The Higher Education Minister has admitted “some students will not qualify” for the €500 rent relief credit and said the inner workings of scheme lie with the Department of Finance.
Simon Harris said the measures which he introduced in the Budget are the ones “within the control of my department”, and the separate one-off €1,000 student fee discount is designed to recognise “the pressure” that students and their parents are feeling due to the cost-of-living crisis.
It comes as parents who pay for their student children’s accommodation will not benefit from the new rental tax relief and their exclusion from the €500-a-year saving has generated anger.
"It is true that this rent relief scheme is obviously linked to the taxpayer. There's no doubt about that,” Minister Harris told RTÉ’s Today with Claire Byrne.
“I have brought in very specific measures, which have been widely welcomed by many, many parents and students who are paying these bills to reduce the bills. The cost of going to college is falling, as a result of these measures, for the first time in many years.”
Under measures introduced in the Budget, college fees have dropped by €1,000 for this year.
Fees will permanently by €500 for families earning less than €100,000 – meaning students will pay €2,500 a year to attend college.
Families earning €62,000 a year will pay no more than €1,500 in fees due to changes in student grant rules.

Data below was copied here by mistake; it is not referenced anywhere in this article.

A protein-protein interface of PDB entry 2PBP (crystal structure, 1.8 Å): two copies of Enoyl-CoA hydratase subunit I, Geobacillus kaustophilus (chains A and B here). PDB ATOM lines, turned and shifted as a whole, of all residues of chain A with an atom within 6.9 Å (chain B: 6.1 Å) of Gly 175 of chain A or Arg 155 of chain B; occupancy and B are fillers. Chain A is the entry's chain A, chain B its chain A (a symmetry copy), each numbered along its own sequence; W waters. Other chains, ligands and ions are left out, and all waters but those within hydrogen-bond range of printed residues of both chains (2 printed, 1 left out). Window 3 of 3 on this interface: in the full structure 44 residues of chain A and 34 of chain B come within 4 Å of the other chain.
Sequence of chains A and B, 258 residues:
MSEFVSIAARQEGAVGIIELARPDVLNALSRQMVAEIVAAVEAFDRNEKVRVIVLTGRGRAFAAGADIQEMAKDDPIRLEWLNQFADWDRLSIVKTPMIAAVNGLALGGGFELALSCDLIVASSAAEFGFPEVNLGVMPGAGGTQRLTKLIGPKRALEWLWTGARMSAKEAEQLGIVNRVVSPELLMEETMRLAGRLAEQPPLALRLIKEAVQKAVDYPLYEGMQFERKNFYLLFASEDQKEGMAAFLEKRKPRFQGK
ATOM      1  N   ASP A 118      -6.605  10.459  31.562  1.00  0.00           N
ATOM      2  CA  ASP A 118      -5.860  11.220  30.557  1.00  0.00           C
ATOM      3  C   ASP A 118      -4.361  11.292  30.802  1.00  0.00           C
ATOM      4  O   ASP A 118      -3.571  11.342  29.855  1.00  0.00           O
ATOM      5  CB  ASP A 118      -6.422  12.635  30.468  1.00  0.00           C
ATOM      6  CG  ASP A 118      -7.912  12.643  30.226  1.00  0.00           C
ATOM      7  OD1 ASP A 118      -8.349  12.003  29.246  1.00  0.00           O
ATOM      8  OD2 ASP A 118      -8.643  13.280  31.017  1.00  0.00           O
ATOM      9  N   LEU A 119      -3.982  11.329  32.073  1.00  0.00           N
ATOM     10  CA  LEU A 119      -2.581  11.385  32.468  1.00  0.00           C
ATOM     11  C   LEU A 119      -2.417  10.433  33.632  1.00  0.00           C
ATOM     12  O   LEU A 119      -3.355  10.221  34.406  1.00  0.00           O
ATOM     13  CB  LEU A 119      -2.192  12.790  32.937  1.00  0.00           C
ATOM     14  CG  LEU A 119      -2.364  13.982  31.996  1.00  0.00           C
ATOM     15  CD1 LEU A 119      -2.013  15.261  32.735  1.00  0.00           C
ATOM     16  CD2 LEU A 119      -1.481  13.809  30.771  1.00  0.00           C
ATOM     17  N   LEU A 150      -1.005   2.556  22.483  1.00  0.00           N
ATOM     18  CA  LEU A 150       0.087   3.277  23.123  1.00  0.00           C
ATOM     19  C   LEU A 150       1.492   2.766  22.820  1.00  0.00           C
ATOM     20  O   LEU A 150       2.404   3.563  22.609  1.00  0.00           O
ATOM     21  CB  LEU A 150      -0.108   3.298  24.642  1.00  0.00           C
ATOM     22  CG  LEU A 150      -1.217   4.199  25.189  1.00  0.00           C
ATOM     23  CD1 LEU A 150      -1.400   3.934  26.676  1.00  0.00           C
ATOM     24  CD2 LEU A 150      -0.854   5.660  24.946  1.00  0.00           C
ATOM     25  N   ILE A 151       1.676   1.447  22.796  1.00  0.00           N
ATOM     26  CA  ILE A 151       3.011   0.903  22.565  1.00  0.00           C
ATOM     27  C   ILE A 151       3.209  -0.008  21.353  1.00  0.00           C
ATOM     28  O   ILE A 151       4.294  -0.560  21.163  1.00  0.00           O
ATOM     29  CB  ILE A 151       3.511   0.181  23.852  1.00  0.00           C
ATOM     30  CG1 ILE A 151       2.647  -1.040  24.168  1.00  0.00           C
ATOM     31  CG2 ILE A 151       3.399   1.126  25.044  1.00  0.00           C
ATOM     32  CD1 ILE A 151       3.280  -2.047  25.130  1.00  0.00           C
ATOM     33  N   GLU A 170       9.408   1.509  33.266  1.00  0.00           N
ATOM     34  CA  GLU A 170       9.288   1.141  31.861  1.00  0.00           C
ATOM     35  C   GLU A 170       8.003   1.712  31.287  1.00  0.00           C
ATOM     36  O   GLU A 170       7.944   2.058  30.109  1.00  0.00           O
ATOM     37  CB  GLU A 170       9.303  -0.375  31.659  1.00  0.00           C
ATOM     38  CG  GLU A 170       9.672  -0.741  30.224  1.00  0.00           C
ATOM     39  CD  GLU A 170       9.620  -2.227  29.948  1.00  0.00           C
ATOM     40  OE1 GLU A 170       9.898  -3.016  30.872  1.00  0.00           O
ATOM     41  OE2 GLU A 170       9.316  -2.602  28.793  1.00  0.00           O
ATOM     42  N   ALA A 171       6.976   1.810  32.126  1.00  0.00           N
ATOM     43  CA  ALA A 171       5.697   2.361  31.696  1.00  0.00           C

Meanwhile, all student grant recipients will get a double payment this year while those studying for PHDs will get a once off cost-of-living payment before Christmas.
Asked why the €1,000 fee reduction has not been made permanent for all families, Minister Harris said: “As a result of this budget, college fees have fallen. As a result of this budget, there are countless families who will not have to pay the €3000 again and as a result of this budget, more than 100,000 students, whether they're apprentices, whether they're postgrads, or whether they’re undergraduate students will receive financial assistance of some sorts between now and Christmas.”
NUI Galway students held a sleep-out last night in protest at the lack of accommodation available for students around the country coupled with sky-high rents.
Mr Harris admitted that the higher education sector has been too reliant on private accommodation providers and going forward the Government will use tax income to build “college owned student accommodation”.
In the meantime, he said the rent a room scheme is a viable solution and reiterated his support for it.
“I fully stand over my advocacy and support for the rent a room,” he added.
“There will be many people who are listening to this programme, who when they went to college, rented a spare room at home in the community. I'm not saying it's perfect. I'm not saying it works for everyone, but it certainly is a temporary release valve and I have a figures here in front of me that as of yesterday 1,587 spare rooms were advertised on college websites for rent.”